Top 5 Estate and Legacy Planning Techniques You Can Implement Today

Top 5 Estate and Legacy Planning Techniques You Can Implement Today

Searching for a luxury home is part of a journey peppered with significant life events. Most homebuyers explore the market due to major life changes, such as marriage, retirement, the birth of a new child, or a job change. Just as these events can signify that it's time for a new home, they can also bring the idea of estate and legacy planning to your mind.

Your property is an important asset, but it's just one part of your financial assets. Creating a plan for managing all of those assets so they're efficiently tax-protected for your beneficiaries is more than just the next step in your life journey — it can be a significant weight off your mind. The expert real estate team with Carol Staab has compiled some of the most critical steps and tactics our friends and clients have used to organize their assets, create an estate plan, and preserve a legacy of financial security for their descendants.

1. Create a legally binding will

This tip may be the most obvious but also the most important. You need a legally binding will identifying your beneficiaries and your intentions for your property and assets. Without this foundational step, virtually all your other estate and legacy planning techniques will be shaky.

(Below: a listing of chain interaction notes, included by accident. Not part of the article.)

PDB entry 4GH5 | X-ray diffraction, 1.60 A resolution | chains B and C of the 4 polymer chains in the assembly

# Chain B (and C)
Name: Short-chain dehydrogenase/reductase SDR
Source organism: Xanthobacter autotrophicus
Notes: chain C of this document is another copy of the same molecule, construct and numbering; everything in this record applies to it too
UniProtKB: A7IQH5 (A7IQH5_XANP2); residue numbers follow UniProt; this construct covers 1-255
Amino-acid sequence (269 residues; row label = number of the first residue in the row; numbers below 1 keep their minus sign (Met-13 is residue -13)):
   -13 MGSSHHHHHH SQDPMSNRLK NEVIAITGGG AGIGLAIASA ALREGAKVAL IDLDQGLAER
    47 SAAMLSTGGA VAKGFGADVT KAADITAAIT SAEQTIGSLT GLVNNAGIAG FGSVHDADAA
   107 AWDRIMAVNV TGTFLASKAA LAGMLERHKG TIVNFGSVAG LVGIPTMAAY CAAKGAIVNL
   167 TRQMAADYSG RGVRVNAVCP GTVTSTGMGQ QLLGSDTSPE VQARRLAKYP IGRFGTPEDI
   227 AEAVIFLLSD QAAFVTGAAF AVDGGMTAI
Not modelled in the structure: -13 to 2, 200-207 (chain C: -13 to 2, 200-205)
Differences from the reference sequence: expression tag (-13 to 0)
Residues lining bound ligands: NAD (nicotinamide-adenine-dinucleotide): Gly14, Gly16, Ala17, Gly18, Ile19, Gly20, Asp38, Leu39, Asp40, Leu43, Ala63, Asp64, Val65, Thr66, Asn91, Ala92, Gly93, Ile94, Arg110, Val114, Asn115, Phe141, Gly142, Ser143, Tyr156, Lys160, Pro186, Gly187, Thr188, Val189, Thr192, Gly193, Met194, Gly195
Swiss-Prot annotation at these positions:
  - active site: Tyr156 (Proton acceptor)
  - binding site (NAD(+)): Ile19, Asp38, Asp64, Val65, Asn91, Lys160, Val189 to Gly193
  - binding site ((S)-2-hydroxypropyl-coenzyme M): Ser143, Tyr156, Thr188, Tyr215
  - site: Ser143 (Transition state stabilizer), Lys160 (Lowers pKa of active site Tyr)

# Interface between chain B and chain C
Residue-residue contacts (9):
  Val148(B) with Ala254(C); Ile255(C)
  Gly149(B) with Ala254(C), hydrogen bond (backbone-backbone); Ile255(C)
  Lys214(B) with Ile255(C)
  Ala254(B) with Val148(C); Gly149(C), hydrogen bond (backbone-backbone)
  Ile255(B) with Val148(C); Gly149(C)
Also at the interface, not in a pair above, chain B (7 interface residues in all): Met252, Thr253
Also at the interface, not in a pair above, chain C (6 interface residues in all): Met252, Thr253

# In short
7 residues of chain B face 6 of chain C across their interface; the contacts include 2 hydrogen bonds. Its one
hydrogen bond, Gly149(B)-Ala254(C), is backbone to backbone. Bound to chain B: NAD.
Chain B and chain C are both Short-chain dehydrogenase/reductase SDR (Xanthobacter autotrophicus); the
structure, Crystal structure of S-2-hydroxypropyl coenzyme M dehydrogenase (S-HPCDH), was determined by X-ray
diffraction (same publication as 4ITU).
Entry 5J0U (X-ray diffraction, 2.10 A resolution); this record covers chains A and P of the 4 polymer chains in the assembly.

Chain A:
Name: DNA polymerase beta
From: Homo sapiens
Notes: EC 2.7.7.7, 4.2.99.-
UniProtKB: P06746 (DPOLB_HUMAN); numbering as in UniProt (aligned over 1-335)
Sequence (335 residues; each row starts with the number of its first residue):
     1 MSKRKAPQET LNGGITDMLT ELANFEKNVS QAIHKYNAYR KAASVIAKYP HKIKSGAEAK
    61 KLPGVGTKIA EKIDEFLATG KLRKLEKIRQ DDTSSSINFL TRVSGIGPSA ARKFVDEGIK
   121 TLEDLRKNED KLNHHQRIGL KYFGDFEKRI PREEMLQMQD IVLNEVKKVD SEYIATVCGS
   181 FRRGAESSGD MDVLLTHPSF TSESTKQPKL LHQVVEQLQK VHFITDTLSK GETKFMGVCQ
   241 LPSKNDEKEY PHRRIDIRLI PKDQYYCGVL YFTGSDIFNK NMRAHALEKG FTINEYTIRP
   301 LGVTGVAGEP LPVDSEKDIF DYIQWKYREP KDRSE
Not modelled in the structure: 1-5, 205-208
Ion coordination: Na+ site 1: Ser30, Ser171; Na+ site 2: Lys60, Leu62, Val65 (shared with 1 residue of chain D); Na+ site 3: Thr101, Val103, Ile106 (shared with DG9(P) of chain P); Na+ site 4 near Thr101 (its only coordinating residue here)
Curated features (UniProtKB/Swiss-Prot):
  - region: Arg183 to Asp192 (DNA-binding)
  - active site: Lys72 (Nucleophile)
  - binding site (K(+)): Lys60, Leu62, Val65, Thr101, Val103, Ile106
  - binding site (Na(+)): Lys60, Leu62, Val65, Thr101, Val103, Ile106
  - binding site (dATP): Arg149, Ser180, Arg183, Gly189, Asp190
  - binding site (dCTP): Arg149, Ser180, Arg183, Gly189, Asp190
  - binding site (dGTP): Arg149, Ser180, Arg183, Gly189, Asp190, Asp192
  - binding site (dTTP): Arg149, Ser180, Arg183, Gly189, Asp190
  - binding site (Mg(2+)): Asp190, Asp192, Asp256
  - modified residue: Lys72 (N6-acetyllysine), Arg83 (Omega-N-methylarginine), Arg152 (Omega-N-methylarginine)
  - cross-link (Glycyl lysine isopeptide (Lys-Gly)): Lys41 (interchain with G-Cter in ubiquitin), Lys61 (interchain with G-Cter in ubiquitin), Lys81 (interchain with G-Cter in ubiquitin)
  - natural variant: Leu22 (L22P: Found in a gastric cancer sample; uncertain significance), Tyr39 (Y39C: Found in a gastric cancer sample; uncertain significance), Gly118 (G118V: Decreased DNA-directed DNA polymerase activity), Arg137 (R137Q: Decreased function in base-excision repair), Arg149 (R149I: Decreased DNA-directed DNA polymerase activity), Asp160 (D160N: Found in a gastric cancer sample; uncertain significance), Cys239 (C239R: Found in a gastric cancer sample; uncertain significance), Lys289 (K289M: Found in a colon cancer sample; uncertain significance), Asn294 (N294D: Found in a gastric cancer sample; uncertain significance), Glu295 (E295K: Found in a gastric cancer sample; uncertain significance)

At its core, a will is a document that establishes what will happen to your estate after you pass away. When you own property or financial assets of any type, you have an estate by default. Your will determines what will happen to that estate as specifically as possible.

There are four basic levels of action when it comes to creating a will, each of which showcases the importance of taking this vital step:

  • No will: Your estate will go through a messy probate process in which the state determines who receives your assets. Some norms exist, such as assets passing to a spouse or children, but it can be a costly and drawn-out process.
  • A basic will: Many online or pre-packaged will solutions offer templatized options. These may or may not be legally binding and will likely be open to dispute. However, this document is better than nothing, as it tells your executor or beneficiaries your intentions.
  • A legally binding will: This requires working with an estate attorney. They will craft a will that is binding and has much more legal heft. It will also be more comprehensive and detailed. Lawyers may offer additional estate planning, which we touch on in our next step.